NCSEA 19th Annual Awards Program

The National Council of Structural Engineers Associations (NCSEA) is pleased to announce the winners of the 2016 Excellence in Structural Engineering Awards. The top projects were announced on the evening of September 16th during the Awards Program at NCSEA’s Structural Engineering Summit in Orlando. Presented annually since 1998, awards highlight work from the best and brightest in our profession.

Recognition is given in seven categories, with one project in each category named the Outstanding Project. The categories for 2016 were as follows:

  • New Buildings under $10 Million
  • New Buildings $10 Million to $30 Million
  • New Buildings $30 Million to $100 Million
  • New Buildings over $100 Million
  • New Bridge and Transportation Structures
  • Forensic / Renovation / Retrofit / Rehabilitation Structures
  • Special Use Structures

The 2016 Awards Committee was chaired by Carrie Johnson (Wallace Engineering Structural Consultants, Inc., Tulsa, OK). Ms. Johnson noted: “The quality of projects this year was outstanding. The number of entries and complexity of the projects presented continues to grow each year. Our judges for 2016 were from the Structural Engineers Association of Colorado, and they had the enormous task of evaluating some truly quality projects. They did an excellent job of thoroughly analyzing each entry and thoughtfully discussing which ones should receive the award.”

Please join NCSEA and STRUCTURE® magazine in congratulating all of the winners. More in-depth articles on several of the 2016 winners will appear in the Spotlight section of the magazine over the course of the 2017 editorial year.

2016 Panel of Judges

The judging was held Wednesday, August 3, 2016, at the offices of Martin/Martin, Inc. in Lakewood, Colorado. The 2016 awards jury from the Structural Engineers Association of Colorado included the following individuals:

Jonathan Akins, P.E.
University of Colorado-Boulder

Edward Buteyn, P.E., S.E.
Jirsa Hedrick Structural Engineers

Paul Doak, P.E., S.E.
Martin/Martin, Inc.

Lacey Goetz, P.E.
Integral Engineering

Carrie Johnson, P.E., SECB
Wallace Engineering Structural Consultants, Inc.

Susan Jorgensen, P.E., SECB, LEED
Studio NYL

Max Lehman, P.E.
Wallace Engineering Structural Consultants, Inc.

Chad S. Mitchell, P.E.
S.A. Miro, Inc.

Ben Nelson, P.E.
Martin/Martin, Inc.

Brian Tinkey, P.E.
Martin/Martin, Inc.

Jeannette Torrents, P.E.
JVA, Inc.

Category 1: New Buildings under $10 Million, Outstanding Project


Culver City, CA NAST Enterprises Corp.


The Pterodactyl is an office for a creative advertising agency atop a four-level parking garage in a complex of new and remodeled buildings located in Culver City, California. The building is formed by the intersection of nine rectangular boxes.

The boxes are one level above the garage’s top level, stacked either on top or adjacent to each other along the west edge of the garage roof. The nine boxes organize essential program elements connected by an interior, second-floor bridge and are supported on the steel column grid extended from the parking garage.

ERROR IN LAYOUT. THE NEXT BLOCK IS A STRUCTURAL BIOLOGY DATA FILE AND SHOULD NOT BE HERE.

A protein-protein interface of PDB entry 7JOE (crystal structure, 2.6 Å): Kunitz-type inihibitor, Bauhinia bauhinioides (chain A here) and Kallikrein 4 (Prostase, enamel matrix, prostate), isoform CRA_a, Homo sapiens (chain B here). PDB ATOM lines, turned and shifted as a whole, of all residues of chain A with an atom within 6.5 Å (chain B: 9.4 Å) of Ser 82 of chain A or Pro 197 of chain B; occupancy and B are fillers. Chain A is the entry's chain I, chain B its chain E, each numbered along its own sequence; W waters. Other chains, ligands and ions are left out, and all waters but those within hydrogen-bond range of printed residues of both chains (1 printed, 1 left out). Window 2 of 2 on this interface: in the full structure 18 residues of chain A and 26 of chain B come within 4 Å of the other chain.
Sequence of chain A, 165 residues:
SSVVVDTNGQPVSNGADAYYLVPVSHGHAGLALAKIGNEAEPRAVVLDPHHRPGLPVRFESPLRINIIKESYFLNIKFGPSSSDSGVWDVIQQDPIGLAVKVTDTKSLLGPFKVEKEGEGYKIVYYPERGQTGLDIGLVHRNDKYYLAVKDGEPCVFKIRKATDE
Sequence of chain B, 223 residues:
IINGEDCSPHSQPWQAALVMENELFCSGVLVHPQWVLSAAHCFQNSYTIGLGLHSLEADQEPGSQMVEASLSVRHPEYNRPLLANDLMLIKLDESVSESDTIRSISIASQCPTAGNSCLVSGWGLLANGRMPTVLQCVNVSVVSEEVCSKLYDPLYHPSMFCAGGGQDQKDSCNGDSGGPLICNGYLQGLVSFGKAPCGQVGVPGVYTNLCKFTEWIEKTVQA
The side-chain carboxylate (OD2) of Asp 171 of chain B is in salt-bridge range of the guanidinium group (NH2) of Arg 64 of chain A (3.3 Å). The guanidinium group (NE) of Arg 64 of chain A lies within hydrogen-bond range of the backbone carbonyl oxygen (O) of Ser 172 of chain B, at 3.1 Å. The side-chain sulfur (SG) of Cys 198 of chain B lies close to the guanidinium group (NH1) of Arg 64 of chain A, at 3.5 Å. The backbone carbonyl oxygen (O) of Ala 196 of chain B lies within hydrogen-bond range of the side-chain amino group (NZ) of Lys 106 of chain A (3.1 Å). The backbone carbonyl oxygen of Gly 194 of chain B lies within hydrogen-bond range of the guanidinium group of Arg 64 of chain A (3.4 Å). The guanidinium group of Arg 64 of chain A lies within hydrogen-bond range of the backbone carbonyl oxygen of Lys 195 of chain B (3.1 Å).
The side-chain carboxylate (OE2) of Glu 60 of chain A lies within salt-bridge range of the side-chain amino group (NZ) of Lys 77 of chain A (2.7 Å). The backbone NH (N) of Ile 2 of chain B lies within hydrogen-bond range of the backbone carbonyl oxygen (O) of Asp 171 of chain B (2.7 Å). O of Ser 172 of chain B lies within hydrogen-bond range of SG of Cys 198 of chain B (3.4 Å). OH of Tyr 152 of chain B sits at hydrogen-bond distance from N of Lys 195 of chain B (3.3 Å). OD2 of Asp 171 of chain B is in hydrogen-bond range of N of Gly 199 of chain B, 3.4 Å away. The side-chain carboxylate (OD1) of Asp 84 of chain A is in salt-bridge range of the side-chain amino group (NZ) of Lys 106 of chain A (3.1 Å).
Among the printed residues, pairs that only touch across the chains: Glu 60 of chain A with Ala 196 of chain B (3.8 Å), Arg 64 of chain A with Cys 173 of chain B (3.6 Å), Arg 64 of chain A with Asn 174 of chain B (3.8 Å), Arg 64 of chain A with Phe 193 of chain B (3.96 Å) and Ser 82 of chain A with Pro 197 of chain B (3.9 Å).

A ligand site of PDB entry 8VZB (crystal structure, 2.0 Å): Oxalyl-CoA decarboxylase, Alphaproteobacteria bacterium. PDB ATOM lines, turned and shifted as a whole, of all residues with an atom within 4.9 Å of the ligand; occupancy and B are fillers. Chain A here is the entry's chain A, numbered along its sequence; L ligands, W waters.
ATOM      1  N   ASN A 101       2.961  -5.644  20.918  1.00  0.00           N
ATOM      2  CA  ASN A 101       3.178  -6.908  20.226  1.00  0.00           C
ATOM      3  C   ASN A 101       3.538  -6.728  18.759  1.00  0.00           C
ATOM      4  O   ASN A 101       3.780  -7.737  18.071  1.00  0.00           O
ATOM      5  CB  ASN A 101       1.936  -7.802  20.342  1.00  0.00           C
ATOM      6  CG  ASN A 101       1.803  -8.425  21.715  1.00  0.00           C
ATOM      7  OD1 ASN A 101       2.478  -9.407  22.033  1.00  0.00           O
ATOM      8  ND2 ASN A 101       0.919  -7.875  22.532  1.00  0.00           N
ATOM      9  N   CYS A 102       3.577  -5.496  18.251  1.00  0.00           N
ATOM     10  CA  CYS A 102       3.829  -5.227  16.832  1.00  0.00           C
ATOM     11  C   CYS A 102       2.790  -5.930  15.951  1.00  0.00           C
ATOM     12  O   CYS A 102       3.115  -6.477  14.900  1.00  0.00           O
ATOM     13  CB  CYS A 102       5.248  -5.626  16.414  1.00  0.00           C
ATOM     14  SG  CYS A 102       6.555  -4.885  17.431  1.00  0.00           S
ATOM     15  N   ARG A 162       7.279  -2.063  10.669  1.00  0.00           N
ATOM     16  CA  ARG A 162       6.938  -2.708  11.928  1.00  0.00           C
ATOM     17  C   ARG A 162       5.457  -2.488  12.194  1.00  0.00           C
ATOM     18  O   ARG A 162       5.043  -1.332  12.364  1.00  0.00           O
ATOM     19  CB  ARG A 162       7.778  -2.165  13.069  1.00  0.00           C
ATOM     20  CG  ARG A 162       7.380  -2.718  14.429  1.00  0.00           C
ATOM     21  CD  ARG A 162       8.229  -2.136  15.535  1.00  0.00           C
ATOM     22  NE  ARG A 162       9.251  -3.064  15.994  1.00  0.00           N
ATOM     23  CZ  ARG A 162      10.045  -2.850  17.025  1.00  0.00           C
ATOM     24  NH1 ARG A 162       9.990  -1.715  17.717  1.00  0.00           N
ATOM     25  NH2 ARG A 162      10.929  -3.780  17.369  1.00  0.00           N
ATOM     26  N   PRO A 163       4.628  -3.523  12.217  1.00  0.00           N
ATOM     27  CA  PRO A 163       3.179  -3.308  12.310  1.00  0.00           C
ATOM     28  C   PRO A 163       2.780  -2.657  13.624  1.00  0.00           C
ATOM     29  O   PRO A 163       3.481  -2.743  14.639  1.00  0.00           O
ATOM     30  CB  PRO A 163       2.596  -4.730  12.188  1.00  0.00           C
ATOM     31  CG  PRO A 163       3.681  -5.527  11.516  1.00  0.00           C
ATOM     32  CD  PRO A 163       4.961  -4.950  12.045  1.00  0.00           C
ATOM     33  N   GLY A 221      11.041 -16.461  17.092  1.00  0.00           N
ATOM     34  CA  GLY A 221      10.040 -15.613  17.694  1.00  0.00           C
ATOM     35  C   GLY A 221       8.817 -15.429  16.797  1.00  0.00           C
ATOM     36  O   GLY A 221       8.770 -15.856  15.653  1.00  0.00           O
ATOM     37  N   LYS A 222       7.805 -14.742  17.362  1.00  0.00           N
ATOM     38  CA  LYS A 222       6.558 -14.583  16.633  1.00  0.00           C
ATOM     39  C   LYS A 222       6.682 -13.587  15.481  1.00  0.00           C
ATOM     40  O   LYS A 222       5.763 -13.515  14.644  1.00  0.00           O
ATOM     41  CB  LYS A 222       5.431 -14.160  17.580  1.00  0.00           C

Award Winner – Category 1

SLI 47+7

Seattle, WA DCI Engineers


SLI 47+7 is a six-story apartment structure built with revolutionary panelized and component-based design technology. A kit-of-parts allows a small construction team to swiftly assemble prefabricated panelized floor and wall systems containing plumbing, electrical, fire sprinklers, and finishes.

SLI 47+7 was topped out within 5.5 months – 50% faster than conventional building construction. The steel exoskeleton design strategy granted column-free living units and more interior space for tenants. This mid-rise was built on 6,426 square feet of land in Seattle, Washington.

Award Winner – Category 1

Mountain S Home

Park City, UT J.M. Williams and Associates, Inc.


This Mountain S Home is an “S” shaped house that steps and twists around its mountain site. It has 30 individual kite shaped roofs. The perimeter walls are almost entirely glass, and each roof appears to be supported by glass.

The roofs are 16 inches thick and cantilever as much as 21 feet while supporting 235 psf of snow and maintaining a thin razor edge along the lower eaves. The roof is supported on 2- to 8-foot long piers averaging 16 feet in height and designed for gravity and seismic forces.


Category 2: New Buildings $10 Million to $30 Million, Outstanding Project

740 Heinz Avenue

Berkeley, CA Tipping Structural Engineers


The Buckling Restrained Brace Mast Frame system enhances seismic performance and offers better architectural compatibility at a lower cost than conventional BRB systems. Designed as a response to the disadvantages posed by conventional steel and BRB-only systems, the BRB mast-frame system consists of yielding BRBs in series, with a stiff, elastic vertical frame (the “mast”) designed to pivot about its base.